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Should You Keep Your RV Slides in While in Storage?

Unless you’re living in your RV full-time, it will likely sit in storage most of the time. If you want your RV to stay in tip-top shape, you must do all you can to protect it. How you store your rig can help it last for years. So should you keep your RV slides in while it sits in storage or not?

Today, we’ll answer this question and help you know how to store your camper properly. Let’s dive in and get started!

What Are RV Slides?

RV slides are a design element featured on many modern campers to help maximize space. These box-like structures extend and retract depending on the situation. Slides in an RV can open up the space and make it feel much more spacious and inviting. 

Upon arriving at a campsite, these slides extend at the push of a button. Some high-tech rigs can extend and retract from a mobile app on the owner’s cell phone. At the end of the camping adventure, they reverse the process as a part of packing up to head home or to the next adventure. 

You should never move your RV if your slides are not fully retracted.

Should You Keep Your RV Slides in While in Storage?

Whether you should keep your slides in while your RV sits in storage depends on where you’re storing your rig. Keeping them in helps seal off your RV and reduce the chances of water or other critters getting into it. In addition, keeping your slides extended will require substantially more storage space than if they have them retracted.

However, some RVers use their RV as additional living space and leave the slides open. If they want a quiet spot to watch a movie, read a book, or work, they can walk out to their camper and make themselves at home. Your RV doesn’t have to be set up in a campsite for you to use it.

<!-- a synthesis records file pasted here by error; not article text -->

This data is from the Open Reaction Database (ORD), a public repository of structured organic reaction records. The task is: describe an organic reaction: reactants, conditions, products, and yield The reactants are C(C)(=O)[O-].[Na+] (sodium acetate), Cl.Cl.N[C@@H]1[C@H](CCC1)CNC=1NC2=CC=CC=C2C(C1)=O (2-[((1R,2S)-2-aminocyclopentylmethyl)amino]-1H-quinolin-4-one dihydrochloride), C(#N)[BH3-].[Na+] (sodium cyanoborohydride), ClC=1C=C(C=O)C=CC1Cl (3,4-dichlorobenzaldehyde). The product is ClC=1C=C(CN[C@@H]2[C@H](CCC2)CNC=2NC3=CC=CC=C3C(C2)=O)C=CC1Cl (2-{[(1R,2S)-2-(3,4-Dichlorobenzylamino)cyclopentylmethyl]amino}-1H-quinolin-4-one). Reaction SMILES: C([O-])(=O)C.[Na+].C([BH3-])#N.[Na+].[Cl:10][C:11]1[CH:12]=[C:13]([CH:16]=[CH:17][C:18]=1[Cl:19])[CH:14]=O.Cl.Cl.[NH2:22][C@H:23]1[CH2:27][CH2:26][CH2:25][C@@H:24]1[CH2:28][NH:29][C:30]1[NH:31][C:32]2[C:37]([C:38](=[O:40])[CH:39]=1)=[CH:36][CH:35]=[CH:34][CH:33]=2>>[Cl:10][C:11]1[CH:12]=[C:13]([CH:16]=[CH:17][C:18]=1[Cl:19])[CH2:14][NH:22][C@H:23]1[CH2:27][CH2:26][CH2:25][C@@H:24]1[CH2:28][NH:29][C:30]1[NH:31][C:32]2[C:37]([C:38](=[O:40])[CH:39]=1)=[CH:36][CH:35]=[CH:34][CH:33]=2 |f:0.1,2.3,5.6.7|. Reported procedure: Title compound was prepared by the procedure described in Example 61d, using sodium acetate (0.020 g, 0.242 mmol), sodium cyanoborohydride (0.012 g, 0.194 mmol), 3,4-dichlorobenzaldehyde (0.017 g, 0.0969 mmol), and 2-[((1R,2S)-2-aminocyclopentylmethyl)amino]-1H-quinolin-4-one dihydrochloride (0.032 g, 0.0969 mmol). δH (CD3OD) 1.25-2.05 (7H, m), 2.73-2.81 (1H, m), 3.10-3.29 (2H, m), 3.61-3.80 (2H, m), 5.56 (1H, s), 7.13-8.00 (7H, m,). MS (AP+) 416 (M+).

Whether you leave them extended or retracted is up to you and your unique situation. However, either way, you need to make sure that you maintain them regularly. You should fully extend and retract the slides once a month and keep the moving parts clean and properly lubricated.

Pro Tip: Learn more about The Different Types of RV Slides (Good, Bad, and Ugly) to decide what’s best for you.

RV with slides out
Give yourself more living space by using RV slides.

What Can Damage Your RV Slides If Left Out in Storage?

Unfortunately, there are some items you should look out for to avoid damaging the slides on your RV. Damages can be expensive to repair, which means less money to spend on campsite reservations and gear to make RV life easier. Let’s dive in and look at some potential dangers for your RV’s slides.

Leaks from Snow or Rain

If you’re new to RVing, you’ll quickly learn that moisture, whether it’s rain, snow, or humidity, can be a nightmare. While your RV slides have seals designed to keep water from penetrating your slides, they fail over time. If they fail and your slides are open, you could return to find a serious situation inside your rig.

Unfortunately, leaks from snow and rain can take some time to discover. By the time you find the leak, you could already have a significant situation on your hands. Mold can quickly grow, and the wood can start to rot. Fixing damage from leaks can get expensive and labor-intensive very quickly.

Ice Damage

Ice may be great for your glass of sweet tea, but it can be horrible for your RV. It’s incredibly dense, which means the thicker it gets, the more weight it can add to your rig. Depending on where you live, you could end up with several inches of snow accumulating on top of the roof of your slides. Add several inches of snow on top of the ice, and you could add tremendous weight to your slides.

The added weight could bend or stress any of the various slide components that help extend and retract the slide. This could also throw off its alignment, which could cause binding or other issues when you attempt to retract it. 

Debris from Trees or Wind

While many people watch for trees and other items when opening their slides, they often forget about them once they’ve extended them. However, parking under a large shade tree may help you stay cool, but it puts your RV slides and the rest of your rig in a potential danger zone.